The mortality attributed to bacteria resistant to antibiotics is overvalued because it is estimated according to statistical models “disconnected from the reality of the field,” said Monday French researchers.
In a correspondence published by the journal Lancet Infectious Diseases, they denounce “catastrophic predictions” about antimicrobial resistance, considered a major problem by the world health authorities.
“In recent years, analysts have conducted studies based on mathematical models and statistical projections. Lacking moderation, they attribute to the resistance to antibiotics thousands of deaths, up to 12,500 in France alone, “write these researchers from the Marseille University Hospital-Mediterranean Infection Institute.
“However, these models, as complex as they seem to be, are not sufficiently confronted with the reality on the ground. They use estimates and extrapolations whose reliability is questionable, “they say.
In support of their claims, they cite two past studies according to which antimicrobial resistance would cause 5,500 deaths per year in France for one (Cassini study), and 12,500 for the other (Burden study).
To try to compare these conclusions with the realities of the field, the French scientists, Didier Raoult (microbiologist), Marc Leone (resuscitator), Jean-Marc Rolain (pharmacist) and Yanis Roussel (PhD student) “have sent to more than 350 practitioners of intensive care units a questionnaire “.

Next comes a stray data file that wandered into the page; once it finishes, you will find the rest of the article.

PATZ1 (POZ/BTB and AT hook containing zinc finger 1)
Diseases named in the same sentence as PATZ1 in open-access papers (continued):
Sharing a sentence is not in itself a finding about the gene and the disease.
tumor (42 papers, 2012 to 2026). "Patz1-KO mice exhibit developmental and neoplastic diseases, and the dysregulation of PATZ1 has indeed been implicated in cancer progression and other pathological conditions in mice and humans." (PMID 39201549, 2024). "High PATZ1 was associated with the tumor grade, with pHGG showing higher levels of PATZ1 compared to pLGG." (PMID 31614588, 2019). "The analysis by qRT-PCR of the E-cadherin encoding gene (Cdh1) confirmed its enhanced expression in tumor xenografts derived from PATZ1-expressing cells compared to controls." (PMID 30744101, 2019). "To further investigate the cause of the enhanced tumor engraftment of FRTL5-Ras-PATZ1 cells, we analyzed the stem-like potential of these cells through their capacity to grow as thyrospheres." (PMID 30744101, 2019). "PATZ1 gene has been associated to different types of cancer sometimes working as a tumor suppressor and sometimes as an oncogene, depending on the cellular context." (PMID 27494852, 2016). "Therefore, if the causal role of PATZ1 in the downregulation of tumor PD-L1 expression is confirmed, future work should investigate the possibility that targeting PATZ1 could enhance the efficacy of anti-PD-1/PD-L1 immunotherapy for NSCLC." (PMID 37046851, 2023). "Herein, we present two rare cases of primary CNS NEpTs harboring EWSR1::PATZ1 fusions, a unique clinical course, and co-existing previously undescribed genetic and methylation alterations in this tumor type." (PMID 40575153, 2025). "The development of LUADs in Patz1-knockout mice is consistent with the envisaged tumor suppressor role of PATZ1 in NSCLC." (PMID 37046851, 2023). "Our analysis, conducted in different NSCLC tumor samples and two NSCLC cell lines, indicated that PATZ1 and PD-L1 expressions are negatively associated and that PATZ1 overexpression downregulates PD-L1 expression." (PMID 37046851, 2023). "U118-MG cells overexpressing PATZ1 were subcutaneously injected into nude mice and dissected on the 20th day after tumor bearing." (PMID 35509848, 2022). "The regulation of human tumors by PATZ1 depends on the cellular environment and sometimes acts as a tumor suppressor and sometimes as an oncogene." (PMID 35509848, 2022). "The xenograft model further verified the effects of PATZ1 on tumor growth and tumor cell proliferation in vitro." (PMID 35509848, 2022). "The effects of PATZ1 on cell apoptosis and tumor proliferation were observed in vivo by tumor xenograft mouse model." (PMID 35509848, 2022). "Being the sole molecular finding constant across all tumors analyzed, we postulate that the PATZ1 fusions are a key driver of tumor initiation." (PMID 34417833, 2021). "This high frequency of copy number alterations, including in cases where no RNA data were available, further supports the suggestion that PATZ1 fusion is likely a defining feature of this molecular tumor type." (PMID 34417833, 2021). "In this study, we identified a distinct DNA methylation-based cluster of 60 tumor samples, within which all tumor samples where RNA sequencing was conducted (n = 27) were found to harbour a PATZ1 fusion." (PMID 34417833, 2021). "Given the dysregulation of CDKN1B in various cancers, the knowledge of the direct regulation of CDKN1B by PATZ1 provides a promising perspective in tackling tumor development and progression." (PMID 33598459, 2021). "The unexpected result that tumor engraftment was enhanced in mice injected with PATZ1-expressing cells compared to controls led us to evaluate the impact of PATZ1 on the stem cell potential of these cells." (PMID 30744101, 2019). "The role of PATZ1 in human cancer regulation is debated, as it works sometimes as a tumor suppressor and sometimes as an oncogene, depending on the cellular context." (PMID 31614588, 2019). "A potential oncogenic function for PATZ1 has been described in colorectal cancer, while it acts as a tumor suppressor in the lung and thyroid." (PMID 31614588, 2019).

“Of the 250 responses, nearly 90% report fewer than one death every two years in their service following a therapeutic stalemate related to antibiotic resistance and 42% report none,” they say. .
Rather than rely on mathematical models, they demand the establishment of a “national registry of mortality related to so-called multidrug-resistant bacteria, to better know the real threats and dismiss those that come only from the imagination of statisticians” .
Health authorities, starting with the World Health Organization (WHO), regularly warn about the danger of overconsumption of antibiotics, which makes resistant redoubtable bacteria. Young children and the elderly are particularly at risk.
Last November, the Organization for Economic Co-operation and Development (OECD) estimated in a report that resistant bacteria could kill 2.4 million people in Europe, North America and Australia by 2050.
Released just before in The Lancet Infectious Diseases, the Cassini study estimated that 33,000 people died from these bacteria in 2015 in the European Union.